Honoring Legacy by Continuing Tradition

The Indian Women’s Pocahontas Club hosts its annual Old Fashioned Picnic on Saturday, May 18 at the Will Rogers Birthplace Ranch in Oologah.

By: Susan Erler | Category: In Our Communities | Issue: May 2013

The Indian Women’s Pocahontas Club.
Image courtesy of Oak Tree Photography.

The Indian Women’s Pocahontas Club. Image courtesy of Oak Tree Photography.

Many traditions come and go these days. In fact, traditions seem to last only a short time before they fall to the wayside due to lack of interest or lack of support. One local organization is the exception to this rule. Founded in 1899, the Indian Women’s Pocahontas Club is continuing with one of their most cherished traditions.

    The group was originally founded as a club focused on ­creating social activities for local females desiring to get together while they were on summer break from seminary. Actually, men and women were invited to these gatherings, and Will Rogers was even a member of the club. The group has historical writings documenting the many picnics and other social activities enjoyed by them. Even though decades have passed, the initial premise remains basically the same: bring people together in an atmosphere of food, fun and family and raise awareness of the traditions enjoyed by the Cherokee people. The group has over 150 ­members from all across the United States, with 40 of them over the age of 80.

    This year, the Indian Women’s Pocahontas Club will be hosting an their annual Old Fashioned Picnic at Will Rogers Birthplace Ranch located on the shores of Lake Oologah, one mile north of Oologah and two miles east of Highway 169 (9501 E. 380 Rd.).

    The picnic is set for Saturday, May 18 from 10:30 a.m. to 2:30 p.m. This will be the seventh year that they have held the picnic at the Will Rogers Birthplace Ranch. Ollie Starr is past president of the group and is excited to invite everyone to join them for a day filled with “traditional hog fry” food cooked over an open fire in black kettles, live music, and ­traditional Cherokee games and storytelling. The entire event will be topped off with several desserts sure to please your palate. Members of the club will be wearing traditional Cherokee dresses. A hog fry typically consists of cubes of hog meat cooked in its own juices, beans, fried potato wedges, fry bread, and shortcake or cobblers. “No one will leave here hungry,” laughs Ollie. “We can guarantee that!”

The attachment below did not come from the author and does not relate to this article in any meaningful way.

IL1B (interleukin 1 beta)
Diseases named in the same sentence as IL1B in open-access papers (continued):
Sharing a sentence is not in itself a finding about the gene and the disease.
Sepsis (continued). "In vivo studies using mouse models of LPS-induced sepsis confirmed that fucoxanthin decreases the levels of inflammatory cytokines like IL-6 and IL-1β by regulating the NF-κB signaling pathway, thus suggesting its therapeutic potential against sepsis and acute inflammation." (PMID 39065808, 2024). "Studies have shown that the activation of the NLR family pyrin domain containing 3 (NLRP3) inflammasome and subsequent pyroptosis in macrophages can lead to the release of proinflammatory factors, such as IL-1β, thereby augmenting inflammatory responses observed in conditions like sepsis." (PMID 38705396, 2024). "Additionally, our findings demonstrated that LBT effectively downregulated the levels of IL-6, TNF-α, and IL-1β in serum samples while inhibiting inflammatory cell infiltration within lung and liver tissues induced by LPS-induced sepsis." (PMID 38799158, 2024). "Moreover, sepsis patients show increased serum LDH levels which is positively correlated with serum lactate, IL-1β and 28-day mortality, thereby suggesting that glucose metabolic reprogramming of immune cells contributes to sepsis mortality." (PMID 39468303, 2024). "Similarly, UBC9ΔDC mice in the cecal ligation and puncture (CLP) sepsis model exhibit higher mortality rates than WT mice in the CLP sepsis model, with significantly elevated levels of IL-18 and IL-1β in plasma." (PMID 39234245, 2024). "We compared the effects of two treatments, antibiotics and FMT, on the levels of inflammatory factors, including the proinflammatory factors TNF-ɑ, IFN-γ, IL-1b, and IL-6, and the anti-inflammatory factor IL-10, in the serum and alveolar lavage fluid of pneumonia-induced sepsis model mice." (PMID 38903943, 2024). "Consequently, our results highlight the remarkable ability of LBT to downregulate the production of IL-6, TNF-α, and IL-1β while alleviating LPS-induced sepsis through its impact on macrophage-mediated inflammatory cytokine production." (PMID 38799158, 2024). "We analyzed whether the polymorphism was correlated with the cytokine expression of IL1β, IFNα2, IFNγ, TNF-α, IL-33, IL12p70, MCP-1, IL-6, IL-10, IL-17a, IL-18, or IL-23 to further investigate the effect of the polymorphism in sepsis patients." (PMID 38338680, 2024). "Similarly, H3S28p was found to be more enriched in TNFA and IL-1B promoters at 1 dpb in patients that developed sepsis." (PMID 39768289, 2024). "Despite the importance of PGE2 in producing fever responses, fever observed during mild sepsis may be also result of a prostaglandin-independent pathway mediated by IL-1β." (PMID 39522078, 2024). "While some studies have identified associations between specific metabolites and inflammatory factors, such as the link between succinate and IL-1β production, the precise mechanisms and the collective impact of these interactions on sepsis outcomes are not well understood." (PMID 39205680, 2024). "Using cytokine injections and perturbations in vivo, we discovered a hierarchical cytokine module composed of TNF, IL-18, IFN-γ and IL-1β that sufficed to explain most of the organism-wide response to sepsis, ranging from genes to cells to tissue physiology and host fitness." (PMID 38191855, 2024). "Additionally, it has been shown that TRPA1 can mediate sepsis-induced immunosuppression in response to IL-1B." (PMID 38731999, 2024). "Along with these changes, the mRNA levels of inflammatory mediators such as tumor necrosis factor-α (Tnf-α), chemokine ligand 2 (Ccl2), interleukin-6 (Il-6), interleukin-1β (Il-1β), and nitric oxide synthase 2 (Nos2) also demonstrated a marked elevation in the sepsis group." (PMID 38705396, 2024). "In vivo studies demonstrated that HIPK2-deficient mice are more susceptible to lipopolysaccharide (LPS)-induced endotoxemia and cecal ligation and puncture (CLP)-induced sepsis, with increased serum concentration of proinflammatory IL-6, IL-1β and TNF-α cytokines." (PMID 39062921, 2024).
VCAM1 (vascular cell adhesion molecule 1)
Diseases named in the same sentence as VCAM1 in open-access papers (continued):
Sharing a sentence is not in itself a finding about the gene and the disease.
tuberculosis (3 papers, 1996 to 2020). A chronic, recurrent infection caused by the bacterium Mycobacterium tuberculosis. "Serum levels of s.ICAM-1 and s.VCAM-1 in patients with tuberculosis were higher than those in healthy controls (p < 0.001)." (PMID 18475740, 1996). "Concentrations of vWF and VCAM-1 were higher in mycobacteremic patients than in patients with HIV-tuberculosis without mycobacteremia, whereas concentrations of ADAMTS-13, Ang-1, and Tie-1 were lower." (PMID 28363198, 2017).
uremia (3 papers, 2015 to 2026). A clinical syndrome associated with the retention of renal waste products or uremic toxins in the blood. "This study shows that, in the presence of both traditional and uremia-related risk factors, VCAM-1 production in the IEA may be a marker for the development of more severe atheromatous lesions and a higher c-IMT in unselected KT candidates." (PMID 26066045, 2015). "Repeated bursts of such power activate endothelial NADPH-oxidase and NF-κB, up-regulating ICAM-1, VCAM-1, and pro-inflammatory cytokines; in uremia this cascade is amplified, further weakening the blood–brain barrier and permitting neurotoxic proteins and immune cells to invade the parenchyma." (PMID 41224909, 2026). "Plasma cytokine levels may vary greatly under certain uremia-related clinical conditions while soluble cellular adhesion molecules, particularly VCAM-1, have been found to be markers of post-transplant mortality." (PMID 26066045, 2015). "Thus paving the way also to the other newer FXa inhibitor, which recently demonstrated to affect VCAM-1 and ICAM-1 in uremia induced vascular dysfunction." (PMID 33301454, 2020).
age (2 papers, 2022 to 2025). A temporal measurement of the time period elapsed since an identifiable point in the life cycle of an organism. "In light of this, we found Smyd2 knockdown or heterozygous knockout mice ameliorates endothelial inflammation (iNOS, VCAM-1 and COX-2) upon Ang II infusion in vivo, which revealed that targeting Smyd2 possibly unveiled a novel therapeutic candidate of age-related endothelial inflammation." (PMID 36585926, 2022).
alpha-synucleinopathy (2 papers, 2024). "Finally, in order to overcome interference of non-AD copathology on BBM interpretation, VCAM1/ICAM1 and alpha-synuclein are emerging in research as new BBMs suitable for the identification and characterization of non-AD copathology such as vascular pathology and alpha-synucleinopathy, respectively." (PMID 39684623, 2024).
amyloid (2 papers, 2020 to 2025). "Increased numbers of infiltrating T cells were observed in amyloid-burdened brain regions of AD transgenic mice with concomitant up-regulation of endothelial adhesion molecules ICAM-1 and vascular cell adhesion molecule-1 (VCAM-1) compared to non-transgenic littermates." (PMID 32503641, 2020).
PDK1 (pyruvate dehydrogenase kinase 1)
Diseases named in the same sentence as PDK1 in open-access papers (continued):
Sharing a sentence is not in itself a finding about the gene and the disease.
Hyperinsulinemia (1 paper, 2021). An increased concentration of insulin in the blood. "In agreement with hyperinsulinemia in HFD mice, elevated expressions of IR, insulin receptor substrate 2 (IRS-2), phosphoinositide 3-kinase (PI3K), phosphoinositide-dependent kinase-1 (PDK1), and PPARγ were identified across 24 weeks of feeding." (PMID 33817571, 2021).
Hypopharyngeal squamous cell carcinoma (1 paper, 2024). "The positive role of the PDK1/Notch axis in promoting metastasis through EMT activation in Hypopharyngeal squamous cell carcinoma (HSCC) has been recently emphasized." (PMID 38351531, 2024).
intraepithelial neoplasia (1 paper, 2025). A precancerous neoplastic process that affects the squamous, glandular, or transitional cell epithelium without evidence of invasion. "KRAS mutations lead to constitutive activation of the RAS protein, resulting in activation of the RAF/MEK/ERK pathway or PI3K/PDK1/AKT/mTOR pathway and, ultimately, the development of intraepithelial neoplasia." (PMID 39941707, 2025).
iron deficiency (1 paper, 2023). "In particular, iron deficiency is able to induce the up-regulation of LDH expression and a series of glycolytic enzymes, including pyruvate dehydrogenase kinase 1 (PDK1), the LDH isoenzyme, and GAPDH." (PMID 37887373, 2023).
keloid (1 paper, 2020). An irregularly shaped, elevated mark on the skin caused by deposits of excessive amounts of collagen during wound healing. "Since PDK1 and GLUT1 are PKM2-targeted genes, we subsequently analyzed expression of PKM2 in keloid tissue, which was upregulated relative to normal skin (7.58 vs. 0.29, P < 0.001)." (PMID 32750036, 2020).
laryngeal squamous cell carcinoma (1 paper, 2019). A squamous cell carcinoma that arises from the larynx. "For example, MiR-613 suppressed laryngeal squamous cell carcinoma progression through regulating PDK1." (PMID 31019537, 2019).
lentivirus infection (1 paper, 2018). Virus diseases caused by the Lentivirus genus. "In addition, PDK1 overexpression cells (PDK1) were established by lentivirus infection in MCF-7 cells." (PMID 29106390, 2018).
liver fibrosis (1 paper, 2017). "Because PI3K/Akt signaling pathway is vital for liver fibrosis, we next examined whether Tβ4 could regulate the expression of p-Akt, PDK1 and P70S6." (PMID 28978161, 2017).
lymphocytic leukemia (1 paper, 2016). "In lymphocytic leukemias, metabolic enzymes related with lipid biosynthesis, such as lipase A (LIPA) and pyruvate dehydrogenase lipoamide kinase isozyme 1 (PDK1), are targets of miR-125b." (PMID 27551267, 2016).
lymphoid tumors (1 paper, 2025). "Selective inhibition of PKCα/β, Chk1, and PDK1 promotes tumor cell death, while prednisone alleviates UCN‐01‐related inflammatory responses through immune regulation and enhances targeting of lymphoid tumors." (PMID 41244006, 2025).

Cost for the picnic is simply a donation to the cause. Registration for blue card memberships will be done that day too, and Chief Bill John Baker will be in attendance as well. A live and a silent auction will be a part of the day’s fun. Monies raised by the group will go towards their scholarship program.

    Graduating seniors from all surrounding schools are ­encouraged to apply for one of the ten $600 scholarships they offer on a yearly basis. Debra West, president of the Pocahontas Club, is extremely proud of the work that they do encouraging young women to ­follow their dream of education. “We offer these scholarships each year to local students, and we are one of the few that gives the money directly to the ­student, not to the college,” she explains. “This allows them to use the money for transportation costs or books or whatever their need is.” Applications will be available at the picnic or you can contact Ruth Ann Weaver at (918) 535-2683 and she will be happy to send one to you. The scholarship applications will be considered on a first come, first served basis for full-time ­students.

    This amazing group has events scheduled throughout the entire year. For more information please call Debra West at (918) 760-0813 or Ollie Starr at (918) 760-7499.

For more information, contact

Indian Women’s ­Pocahontas Club

(918) 760-0813
or (918) 760-7499


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Indian Women's Pocahontas Club

For more information, contact:

Indian Women's Pocahontas Club

(918) 760-7499
P.O. Box 3252 | Claremore, OK



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